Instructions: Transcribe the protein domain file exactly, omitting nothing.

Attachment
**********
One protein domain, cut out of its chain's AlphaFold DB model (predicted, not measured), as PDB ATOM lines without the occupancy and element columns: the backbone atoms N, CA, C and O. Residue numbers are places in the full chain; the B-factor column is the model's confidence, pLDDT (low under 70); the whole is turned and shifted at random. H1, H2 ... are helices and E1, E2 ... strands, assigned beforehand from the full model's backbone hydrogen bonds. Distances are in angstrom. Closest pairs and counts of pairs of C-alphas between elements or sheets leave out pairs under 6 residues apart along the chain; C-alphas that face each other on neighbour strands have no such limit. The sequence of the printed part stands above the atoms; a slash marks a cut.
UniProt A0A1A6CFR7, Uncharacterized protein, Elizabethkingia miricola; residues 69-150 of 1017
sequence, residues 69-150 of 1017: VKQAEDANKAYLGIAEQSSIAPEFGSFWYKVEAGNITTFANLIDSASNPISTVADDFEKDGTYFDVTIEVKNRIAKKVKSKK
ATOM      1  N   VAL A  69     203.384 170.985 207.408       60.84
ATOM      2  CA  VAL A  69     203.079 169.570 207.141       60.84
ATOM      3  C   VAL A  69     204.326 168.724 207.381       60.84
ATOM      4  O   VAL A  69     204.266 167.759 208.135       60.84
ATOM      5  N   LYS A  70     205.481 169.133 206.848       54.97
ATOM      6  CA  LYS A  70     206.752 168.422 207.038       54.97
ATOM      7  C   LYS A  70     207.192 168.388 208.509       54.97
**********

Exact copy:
One protein domain, cut out of its chain's AlphaFold DB model (predicted, not measured), as PDB ATOM lines without the occupancy and element columns: the backbone atoms N, CA, C and O. Residue numbers are places in the full chain; the B-factor column is the model's confidence, pLDDT (low under 70); the whole is turned and shifted at random. H1, H2 ... are helices and E1, E2 ... strands, assigned beforehand from the full model's backbone hydrogen bonds. Distances are in angstrom. Closest pairs and counts of pairs of C-alphas between elements or sheets leave out pairs under 6 residues apart along the chain; C-alphas that face each other on neighbour strands have no such limit. The sequence of the printed part stands above the atoms; a slash marks a cut.
UniProt A0A1A6CFR7, Uncharacterized protein, Elizabethkingia miricola; residues 69-150 of 1017
sequence, residues 69-150 of 1017: VKQAEDANKAYLGIAEQSSIAPEFGSFWYKVEAGNITTFANLIDSASNPISTVADDFEKDGTYFDVTIEVKNRIAKKVKSKK
ATOM      1  N   VAL A  69     203.384 170.985 207.408       60.84
ATOM      2  CA  VAL A  69     203.079 169.570 207.141       60.84
ATOM      3  C   VAL A  69     204.326 168.724 207.381       60.84
ATOM      4  O   VAL A  69     204.266 167.759 208.135       60.84
ATOM      5  N   LYS A  70     205.481 169.133 206.848       54.97
ATOM      6  CA  LYS A  70     206.752 168.422 207.038       54.97
ATOM      7  C   LYS A  70     207.192 168.388 208.509       54.97